Blue and yellow lockers line the spacious halls in the school, which totals 350,000 square feet and contains 105 instructional units for the various classes offered to students. Each room is equipped with a smart board, projector, new furniture and new electronics. Along with the choral and band rooms equipped with sound barriers to aid acoustics, the new school also has a greenhouse for horticulture, four science labs, an ROTC area and a courtyard where students can gather for lunch or while waiting for bus arrival before and after classes.
The $65 million to 67 million project, paid for with Special Purpose Local Option Sales Tax funds, has allowed the building to be prepared for enrollment growth.
Rick Little, the district's director of Construction and Planning, said the school has a maximum capacity of 2,000, and includes a football stadium to seat 6,000, an auditorium with 1,000 seats, a basketball gym to hold 2,000 and 1,200 parking spaces.
"Every room has energy conservative lighting," Little said. "They have motion sensors to make the school green."
Adding to the building's safety features, doors in the hallways are magnetized to hold them in place, but when the fire alarm is activated, the doors automatically demagnetize as a precaution. For security, there is a 24-hour surveillance system in place, with approximately 250 cameras scattered throughout the school.
The stage in the auditorium utilizes the same floating flooring as the gym, specifically for dance and theatrical productions. "All of the rigging is designed on a cable system, making it easier to access, and there is no catwalk," Little said. "The drama classroom also has a stage and here in the auditorium there are two dressing rooms and a scene storage space."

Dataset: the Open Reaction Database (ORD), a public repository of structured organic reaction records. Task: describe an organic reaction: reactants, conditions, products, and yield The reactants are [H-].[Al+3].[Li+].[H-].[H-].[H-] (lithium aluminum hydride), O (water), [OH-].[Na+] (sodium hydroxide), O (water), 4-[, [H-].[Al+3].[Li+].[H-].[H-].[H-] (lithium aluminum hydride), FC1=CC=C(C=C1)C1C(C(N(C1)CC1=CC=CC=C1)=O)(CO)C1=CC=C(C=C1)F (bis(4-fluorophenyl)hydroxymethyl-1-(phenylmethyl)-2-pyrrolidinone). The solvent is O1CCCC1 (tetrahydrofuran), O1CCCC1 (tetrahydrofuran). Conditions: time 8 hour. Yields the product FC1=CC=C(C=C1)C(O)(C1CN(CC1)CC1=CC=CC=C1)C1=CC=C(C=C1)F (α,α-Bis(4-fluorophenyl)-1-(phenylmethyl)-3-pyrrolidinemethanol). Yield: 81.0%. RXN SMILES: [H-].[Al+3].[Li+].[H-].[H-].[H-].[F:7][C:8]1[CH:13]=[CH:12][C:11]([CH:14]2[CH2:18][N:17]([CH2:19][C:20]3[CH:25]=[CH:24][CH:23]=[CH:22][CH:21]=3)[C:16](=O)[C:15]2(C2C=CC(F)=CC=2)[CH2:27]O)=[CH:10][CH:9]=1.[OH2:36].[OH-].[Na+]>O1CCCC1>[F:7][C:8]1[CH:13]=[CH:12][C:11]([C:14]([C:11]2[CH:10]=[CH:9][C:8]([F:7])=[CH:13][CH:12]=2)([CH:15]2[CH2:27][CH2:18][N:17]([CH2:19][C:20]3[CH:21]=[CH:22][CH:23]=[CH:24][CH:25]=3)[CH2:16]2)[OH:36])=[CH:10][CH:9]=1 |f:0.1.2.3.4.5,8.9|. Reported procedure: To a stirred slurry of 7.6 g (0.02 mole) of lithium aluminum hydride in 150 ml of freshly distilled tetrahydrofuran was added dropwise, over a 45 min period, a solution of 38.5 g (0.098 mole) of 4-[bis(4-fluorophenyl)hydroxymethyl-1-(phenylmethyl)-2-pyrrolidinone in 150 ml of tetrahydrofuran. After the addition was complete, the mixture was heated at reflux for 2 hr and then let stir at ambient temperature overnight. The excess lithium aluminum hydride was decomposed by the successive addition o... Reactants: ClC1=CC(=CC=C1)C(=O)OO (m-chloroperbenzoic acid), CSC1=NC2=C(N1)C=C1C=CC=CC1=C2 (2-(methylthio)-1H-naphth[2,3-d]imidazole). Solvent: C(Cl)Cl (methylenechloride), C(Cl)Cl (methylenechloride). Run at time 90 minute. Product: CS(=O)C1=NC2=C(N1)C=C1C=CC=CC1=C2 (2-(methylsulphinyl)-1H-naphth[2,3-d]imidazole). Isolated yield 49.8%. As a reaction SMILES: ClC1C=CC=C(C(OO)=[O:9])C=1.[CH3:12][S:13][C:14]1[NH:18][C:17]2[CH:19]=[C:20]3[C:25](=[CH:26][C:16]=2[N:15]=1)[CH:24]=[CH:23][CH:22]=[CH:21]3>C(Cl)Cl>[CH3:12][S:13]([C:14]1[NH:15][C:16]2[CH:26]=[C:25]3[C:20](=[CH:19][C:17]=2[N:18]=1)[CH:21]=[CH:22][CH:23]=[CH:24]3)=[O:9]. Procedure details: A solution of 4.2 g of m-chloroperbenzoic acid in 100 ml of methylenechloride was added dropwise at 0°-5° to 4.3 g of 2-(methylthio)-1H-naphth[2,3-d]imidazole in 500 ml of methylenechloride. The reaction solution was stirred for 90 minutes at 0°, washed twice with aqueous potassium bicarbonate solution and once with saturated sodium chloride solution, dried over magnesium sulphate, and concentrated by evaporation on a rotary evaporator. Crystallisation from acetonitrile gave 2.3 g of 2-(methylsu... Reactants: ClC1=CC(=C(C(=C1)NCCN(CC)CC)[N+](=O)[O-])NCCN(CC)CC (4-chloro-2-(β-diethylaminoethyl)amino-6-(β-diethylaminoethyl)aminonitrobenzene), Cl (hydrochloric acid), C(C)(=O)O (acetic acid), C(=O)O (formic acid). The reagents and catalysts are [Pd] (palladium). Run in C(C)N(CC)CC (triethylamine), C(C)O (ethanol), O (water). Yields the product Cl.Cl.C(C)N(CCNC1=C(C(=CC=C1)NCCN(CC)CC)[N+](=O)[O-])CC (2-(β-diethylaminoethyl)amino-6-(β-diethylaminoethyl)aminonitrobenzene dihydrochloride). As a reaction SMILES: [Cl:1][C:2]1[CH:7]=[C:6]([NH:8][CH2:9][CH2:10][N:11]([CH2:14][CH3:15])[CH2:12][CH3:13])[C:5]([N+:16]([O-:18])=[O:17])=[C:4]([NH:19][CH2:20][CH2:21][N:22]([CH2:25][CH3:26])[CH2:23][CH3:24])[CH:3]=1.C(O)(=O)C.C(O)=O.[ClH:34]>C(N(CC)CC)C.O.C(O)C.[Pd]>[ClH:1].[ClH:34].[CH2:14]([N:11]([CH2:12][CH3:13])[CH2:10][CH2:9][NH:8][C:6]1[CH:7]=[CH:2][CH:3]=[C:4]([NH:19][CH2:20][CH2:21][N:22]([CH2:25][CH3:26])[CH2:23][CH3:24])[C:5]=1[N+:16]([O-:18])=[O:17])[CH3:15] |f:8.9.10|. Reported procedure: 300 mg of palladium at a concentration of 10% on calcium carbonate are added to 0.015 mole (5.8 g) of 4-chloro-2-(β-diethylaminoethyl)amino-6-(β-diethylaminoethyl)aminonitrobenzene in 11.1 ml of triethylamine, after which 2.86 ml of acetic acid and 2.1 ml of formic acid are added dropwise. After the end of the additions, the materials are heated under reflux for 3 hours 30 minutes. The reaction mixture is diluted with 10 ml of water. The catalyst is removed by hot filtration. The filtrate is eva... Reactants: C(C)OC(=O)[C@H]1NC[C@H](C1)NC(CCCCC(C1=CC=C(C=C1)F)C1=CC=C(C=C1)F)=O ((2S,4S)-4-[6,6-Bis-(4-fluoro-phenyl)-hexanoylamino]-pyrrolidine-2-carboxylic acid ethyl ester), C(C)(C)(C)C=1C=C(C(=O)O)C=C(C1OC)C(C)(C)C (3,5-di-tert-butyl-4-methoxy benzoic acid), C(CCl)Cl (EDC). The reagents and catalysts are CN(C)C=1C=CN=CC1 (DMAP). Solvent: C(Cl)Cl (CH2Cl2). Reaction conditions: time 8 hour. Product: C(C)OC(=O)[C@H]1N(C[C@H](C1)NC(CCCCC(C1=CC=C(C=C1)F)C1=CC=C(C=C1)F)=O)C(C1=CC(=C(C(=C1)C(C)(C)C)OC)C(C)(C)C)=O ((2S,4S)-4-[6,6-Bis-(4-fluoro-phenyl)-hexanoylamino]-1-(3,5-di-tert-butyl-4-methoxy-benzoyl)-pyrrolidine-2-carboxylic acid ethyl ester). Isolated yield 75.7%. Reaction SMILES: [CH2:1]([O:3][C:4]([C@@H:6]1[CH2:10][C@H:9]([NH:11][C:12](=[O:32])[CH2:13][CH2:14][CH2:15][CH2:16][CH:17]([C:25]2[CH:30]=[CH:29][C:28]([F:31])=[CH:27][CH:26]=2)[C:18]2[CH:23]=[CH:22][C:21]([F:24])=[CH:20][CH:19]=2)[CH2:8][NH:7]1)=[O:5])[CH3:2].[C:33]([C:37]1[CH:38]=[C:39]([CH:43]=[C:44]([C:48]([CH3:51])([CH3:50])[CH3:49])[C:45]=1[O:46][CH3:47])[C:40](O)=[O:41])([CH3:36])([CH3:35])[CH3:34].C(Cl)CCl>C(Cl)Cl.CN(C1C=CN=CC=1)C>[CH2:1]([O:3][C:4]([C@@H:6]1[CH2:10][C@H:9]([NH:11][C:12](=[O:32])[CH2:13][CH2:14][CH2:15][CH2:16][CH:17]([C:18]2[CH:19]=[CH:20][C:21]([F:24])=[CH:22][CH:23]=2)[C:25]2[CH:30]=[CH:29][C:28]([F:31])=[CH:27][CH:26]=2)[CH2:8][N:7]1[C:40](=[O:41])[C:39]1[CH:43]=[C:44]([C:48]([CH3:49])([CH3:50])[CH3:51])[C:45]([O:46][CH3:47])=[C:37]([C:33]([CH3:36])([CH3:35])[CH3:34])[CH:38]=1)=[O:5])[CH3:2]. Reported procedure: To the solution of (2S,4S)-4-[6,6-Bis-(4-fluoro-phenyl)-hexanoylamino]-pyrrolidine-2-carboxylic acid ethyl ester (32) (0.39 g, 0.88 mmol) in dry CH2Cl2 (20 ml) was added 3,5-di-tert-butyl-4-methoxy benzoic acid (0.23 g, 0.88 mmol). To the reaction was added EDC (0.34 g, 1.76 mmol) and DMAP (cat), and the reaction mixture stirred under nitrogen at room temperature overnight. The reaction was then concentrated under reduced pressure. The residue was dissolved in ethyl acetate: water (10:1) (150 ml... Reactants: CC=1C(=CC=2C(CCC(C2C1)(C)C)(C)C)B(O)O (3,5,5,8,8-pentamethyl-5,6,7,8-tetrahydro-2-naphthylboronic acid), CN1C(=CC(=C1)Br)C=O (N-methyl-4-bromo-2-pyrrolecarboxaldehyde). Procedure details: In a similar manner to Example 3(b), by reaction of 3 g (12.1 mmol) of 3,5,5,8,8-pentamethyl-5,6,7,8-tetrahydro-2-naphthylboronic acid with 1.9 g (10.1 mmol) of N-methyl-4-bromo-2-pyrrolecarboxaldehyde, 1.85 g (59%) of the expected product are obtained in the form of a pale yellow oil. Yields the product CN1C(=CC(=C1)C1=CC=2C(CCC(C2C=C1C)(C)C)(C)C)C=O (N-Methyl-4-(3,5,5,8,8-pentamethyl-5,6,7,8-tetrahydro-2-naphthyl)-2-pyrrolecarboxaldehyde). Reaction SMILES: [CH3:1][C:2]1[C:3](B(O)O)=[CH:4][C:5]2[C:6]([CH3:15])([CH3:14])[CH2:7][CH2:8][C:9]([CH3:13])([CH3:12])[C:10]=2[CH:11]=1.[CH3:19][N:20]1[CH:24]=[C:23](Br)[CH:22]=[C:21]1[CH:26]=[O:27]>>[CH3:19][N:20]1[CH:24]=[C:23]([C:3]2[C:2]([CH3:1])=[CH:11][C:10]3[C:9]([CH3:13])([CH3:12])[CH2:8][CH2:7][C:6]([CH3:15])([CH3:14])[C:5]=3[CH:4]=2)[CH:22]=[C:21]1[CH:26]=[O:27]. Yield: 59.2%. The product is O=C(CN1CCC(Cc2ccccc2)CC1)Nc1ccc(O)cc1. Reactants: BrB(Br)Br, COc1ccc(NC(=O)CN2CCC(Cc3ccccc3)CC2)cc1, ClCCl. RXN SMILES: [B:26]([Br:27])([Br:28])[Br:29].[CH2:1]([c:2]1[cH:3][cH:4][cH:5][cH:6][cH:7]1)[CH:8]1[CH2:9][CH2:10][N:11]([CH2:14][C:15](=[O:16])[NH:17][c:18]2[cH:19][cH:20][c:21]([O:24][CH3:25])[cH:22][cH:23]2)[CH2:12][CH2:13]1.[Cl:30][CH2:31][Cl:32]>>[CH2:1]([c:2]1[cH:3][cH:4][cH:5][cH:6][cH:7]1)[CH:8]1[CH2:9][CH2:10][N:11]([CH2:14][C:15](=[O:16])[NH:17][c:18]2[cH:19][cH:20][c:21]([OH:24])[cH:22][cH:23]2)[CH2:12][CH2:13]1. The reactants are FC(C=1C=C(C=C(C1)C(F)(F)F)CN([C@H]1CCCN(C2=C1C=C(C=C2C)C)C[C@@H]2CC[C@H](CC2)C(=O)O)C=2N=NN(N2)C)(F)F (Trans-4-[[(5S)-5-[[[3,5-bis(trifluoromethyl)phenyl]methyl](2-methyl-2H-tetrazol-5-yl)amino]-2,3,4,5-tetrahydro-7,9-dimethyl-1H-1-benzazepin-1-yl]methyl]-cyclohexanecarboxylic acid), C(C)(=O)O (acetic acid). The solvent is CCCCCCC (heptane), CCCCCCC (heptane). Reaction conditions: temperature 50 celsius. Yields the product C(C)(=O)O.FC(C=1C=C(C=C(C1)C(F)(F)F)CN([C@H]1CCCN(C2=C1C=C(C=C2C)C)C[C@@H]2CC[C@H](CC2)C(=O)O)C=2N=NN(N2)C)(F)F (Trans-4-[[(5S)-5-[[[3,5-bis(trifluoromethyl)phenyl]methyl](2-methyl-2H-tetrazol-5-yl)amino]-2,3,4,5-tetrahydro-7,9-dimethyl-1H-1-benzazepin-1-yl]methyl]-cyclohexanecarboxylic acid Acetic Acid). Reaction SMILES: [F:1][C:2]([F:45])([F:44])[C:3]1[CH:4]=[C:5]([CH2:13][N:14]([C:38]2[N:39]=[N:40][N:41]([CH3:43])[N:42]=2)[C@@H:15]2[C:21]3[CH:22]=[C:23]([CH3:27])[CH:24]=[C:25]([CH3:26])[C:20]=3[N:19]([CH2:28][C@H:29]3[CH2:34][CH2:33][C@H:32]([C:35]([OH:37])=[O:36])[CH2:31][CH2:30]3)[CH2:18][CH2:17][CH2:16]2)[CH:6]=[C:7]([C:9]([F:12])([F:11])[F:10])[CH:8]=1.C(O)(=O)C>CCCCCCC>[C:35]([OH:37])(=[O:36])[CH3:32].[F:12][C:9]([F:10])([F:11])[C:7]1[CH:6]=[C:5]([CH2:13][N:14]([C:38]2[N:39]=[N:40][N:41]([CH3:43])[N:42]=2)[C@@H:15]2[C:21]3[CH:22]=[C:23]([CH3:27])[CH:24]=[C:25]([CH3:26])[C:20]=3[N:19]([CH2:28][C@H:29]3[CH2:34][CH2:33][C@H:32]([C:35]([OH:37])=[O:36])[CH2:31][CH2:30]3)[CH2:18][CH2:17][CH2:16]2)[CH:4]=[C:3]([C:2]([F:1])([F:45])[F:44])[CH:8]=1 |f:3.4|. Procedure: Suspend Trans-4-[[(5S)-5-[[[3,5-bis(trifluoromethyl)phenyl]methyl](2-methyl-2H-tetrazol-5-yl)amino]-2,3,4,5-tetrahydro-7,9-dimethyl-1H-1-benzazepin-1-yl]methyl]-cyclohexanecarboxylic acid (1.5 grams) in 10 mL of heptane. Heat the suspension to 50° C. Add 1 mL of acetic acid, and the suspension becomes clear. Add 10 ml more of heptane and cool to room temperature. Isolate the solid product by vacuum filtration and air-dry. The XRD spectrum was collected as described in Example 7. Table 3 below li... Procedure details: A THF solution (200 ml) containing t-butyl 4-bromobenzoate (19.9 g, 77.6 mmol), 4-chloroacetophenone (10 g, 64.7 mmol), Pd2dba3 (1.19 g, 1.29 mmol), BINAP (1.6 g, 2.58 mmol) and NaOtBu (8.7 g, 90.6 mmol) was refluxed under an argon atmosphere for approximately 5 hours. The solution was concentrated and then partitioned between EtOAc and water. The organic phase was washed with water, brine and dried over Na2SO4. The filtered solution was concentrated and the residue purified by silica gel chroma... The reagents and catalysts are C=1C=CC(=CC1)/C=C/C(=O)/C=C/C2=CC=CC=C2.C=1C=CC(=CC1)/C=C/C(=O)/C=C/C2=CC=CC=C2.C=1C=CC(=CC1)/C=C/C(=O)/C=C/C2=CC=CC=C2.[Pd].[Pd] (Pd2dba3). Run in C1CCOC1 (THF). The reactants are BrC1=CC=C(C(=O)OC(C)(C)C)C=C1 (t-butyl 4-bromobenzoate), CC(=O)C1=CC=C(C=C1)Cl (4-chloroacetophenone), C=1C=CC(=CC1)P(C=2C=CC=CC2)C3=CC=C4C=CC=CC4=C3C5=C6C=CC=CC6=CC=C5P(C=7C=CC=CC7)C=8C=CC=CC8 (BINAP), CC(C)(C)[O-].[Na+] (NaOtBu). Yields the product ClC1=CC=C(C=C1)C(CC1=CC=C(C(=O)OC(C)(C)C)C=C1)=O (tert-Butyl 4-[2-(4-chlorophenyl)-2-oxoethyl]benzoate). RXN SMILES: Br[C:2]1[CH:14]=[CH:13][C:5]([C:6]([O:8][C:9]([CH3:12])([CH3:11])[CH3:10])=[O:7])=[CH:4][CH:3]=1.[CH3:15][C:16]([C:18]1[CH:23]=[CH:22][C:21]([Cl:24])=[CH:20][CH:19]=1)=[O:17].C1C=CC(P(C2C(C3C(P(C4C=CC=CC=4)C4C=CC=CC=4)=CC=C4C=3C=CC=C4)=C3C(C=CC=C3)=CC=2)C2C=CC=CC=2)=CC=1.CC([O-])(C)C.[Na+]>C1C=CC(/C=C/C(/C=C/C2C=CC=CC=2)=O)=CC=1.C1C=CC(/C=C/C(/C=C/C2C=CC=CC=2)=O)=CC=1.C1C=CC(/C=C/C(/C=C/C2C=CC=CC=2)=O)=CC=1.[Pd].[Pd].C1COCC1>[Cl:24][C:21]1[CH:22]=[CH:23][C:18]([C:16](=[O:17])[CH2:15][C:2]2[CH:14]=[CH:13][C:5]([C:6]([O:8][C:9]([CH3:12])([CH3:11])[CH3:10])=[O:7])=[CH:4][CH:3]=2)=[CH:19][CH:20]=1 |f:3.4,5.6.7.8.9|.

Concession stands are located outside the auditorium and gym entrances for audience convenience during events.
Originally scheduled to open in August for the 2010-11 school year, contractors encountered sinkholes on the site, delaying the opening. Little contends the problem has been fixed.
"We've pumped grout underground and do not anticipate more problems," he said. "The problem cost around $8 million to fix, but the Builder's Risk insurance policy has already covered $5.2 million of that and we expect more so that the cost will be completely covered."
Another problem encountered during construction occurred just before the Thanksgiving holiday while one worker was placing a guard over the sprinkler system. Although the man was working to avoid a clash between the objects, the system was activated and flooded the gym. Everything has since been cleaned up and repaired.
Turner Construction Company, the contractor for the project, is wrapping up the final stages in preparation for Friday's ceremony and the first day of class Jan. 4. The final move into the facility is scheduled to begin Dec. 18.